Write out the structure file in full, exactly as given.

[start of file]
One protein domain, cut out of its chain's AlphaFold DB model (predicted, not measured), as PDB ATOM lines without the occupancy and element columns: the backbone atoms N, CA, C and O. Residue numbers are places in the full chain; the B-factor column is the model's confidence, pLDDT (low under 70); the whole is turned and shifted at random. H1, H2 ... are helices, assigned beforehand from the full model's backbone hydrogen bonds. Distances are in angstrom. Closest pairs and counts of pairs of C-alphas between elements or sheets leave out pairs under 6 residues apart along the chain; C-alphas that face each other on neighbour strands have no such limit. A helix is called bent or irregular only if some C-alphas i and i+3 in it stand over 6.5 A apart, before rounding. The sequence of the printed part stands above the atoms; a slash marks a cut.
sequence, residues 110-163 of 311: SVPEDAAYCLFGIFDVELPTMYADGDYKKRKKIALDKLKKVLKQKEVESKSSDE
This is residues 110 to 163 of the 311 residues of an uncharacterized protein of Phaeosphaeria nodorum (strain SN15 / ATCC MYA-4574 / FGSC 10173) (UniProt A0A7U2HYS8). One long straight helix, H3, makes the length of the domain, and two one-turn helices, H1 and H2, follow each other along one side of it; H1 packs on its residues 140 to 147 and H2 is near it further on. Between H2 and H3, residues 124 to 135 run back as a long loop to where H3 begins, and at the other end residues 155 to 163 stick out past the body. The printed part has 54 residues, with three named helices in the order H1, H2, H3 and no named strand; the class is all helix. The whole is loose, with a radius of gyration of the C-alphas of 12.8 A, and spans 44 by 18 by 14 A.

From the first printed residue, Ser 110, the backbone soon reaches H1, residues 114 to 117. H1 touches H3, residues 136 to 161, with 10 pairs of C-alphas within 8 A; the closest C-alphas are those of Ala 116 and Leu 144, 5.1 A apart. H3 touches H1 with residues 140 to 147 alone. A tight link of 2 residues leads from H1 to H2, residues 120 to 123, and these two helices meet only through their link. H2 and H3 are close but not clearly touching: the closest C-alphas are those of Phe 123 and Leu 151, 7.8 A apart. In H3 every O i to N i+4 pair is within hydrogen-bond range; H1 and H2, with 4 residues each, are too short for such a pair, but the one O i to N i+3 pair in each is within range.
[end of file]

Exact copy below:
One protein domain, cut out of its chain's AlphaFold DB model (predicted, not measured), as PDB ATOM lines without the occupancy and element columns: the backbone atoms N, CA, C and O. Residue numbers are places in the full chain; the B-factor column is the model's confidence, pLDDT (low under 70); the whole is turned and shifted at random. H1, H2 ... are helices, assigned beforehand from the full model's backbone hydrogen bonds. Distances are in angstrom. Closest pairs and counts of pairs of C-alphas between elements or sheets leave out pairs under 6 residues apart along the chain; C-alphas that face each other on neighbour strands have no such limit. A helix is called bent or irregular only if some C-alphas i and i+3 in it stand over 6.5 A apart, before rounding. The sequence of the printed part stands above the atoms; a slash marks a cut.
sequence, residues 110-163 of 311: SVPEDAAYCLFGIFDVELPTMYADGDYKKRKKIALDKLKKVLKQKEVESKSSDE
This is residues 110 to 163 of the 311 residues of an uncharacterized protein of Phaeosphaeria nodorum (strain SN15 / ATCC MYA-4574 / FGSC 10173) (UniProt A0A7U2HYS8). One long straight helix, H3, makes the length of the domain, and two one-turn helices, H1 and H2, follow each other along one side of it; H1 packs on its residues 140 to 147 and H2 is near it further on. Between H2 and H3, residues 124 to 135 run back as a long loop to where H3 begins, and at the other end residues 155 to 163 stick out past the body. The printed part has 54 residues, with three named helices in the order H1, H2, H3 and no named strand; the class is all helix. The whole is loose, with a radius of gyration of the C-alphas of 12.8 A, and spans 44 by 18 by 14 A.

From the first printed residue, Ser 110, the backbone soon reaches H1, residues 114 to 117. H1 touches H3, residues 136 to 161, with 10 pairs of C-alphas within 8 A; the closest C-alphas are those of Ala 116 and Leu 144, 5.1 A apart. H3 touches H1 with residues 140 to 147 alone. A tight link of 2 residues leads from H1 to H2, residues 120 to 123, and these two helices meet only through their link. H2 and H3 are close but not clearly touching: the closest C-alphas are those of Phe 123 and Leu 151, 7.8 A apart. In H3 every O i to N i+4 pair is within hydrogen-bond range; H1 and H2, with 4 residues each, are too short for such a pair, but the one O i to N i+3 pair in each is within range.